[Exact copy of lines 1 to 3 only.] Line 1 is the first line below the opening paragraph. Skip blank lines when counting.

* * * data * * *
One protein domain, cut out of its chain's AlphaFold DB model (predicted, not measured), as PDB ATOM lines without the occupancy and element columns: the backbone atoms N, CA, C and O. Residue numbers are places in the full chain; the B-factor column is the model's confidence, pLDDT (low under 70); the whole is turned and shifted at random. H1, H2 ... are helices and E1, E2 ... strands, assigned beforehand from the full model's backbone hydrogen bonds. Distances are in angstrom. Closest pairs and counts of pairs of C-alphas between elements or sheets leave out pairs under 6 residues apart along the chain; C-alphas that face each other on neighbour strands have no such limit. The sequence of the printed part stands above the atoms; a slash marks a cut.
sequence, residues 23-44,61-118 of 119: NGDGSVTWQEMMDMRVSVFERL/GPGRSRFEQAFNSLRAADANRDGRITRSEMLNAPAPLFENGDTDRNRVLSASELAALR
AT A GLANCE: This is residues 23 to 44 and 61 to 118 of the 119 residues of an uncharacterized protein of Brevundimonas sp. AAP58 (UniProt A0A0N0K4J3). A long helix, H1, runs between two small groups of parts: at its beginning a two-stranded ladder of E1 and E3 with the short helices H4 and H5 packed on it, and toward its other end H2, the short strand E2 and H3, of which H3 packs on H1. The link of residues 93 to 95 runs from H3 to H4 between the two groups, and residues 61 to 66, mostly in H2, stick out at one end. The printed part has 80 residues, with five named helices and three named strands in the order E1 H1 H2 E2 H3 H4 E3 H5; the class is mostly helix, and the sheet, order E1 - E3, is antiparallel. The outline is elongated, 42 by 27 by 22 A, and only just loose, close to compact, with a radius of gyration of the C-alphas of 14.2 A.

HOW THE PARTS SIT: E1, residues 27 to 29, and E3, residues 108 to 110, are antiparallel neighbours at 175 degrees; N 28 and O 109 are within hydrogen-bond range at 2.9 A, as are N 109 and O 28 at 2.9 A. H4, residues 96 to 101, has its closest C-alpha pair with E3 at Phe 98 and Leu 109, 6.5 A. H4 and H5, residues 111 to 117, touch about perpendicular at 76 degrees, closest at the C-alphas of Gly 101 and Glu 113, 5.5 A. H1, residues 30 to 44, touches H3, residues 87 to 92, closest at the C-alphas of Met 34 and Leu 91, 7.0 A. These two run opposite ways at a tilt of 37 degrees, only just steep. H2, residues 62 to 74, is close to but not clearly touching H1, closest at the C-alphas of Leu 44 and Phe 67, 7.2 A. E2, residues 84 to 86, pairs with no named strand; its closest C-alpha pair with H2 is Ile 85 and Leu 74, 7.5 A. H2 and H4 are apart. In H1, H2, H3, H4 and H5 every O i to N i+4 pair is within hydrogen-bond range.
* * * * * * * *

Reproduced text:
sequence, residues 23-44,61-118 of 119: NGDGSVTWQEMMDMRVSVFERL/GPGRSRFEQAFNSLRAADANRDGRITRSEMLNAPAPLFENGDTDRNRVLSASELAALR
AT A GLANCE: This is residues 23 to 44 and 61 to 118 of the 119 residues of an uncharacterized protein of Brevundimonas sp. AAP58 (UniProt A0A0N0K4J3). A long helix, H1, runs between two small groups of parts: at its beginning a two-stranded ladder of E1 and E3 with the short helices H4 and H5 packed on it, and toward its other end H2, the short strand E2 and H3, of which H3 packs on H1. The link of residues 93 to 95 runs from H3 to H4 between the two groups, and residues 61 to 66, mostly in H2, stick out at one end. The printed part has 80 residues, with five named helices and three named strands in the order E1 H1 H2 E2 H3 H4 E3 H5; the class is mostly helix, and the sheet, order E1 - E3, is antiparallel. The outline is elongated, 42 by 27 by 22 A, and only just loose, close to compact, with a radius of gyration of the C-alphas of 14.2 A.

HOW THE PARTS SIT: E1, residues 27 to 29, and E3, residues 108 to 110, are antiparallel neighbours at 175 degrees; N 28 and O 109 are within hydrogen-bond range at 2.9 A, as are N 109 and O 28 at 2.9 A. H4, residues 96 to 101, has its closest C-alpha pair with E3 at Phe 98 and Leu 109, 6.5 A. H4 and H5, residues 111 to 117, touch about perpendicular at 76 degrees, closest at the C-alphas of Gly 101 and Glu 113, 5.5 A. H1, residues 30 to 44, touches H3, residues 87 to 92, closest at the C-alphas of Met 34 and Leu 91, 7.0 A. These two run opposite ways at a tilt of 37 degrees, only just steep. H2, residues 62 to 74, is close to but not clearly touching H1, closest at the C-alphas of Leu 44 and Phe 67, 7.2 A. E2, residues 84 to 86, pairs with no named strand; its closest C-alpha pair with H2 is Ile 85 and Leu 74, 7.5 A. H2 and H4 are apart. In H1, H2, H3, H4 and H5 every O i to N i+4 pair is within hydrogen-bond range.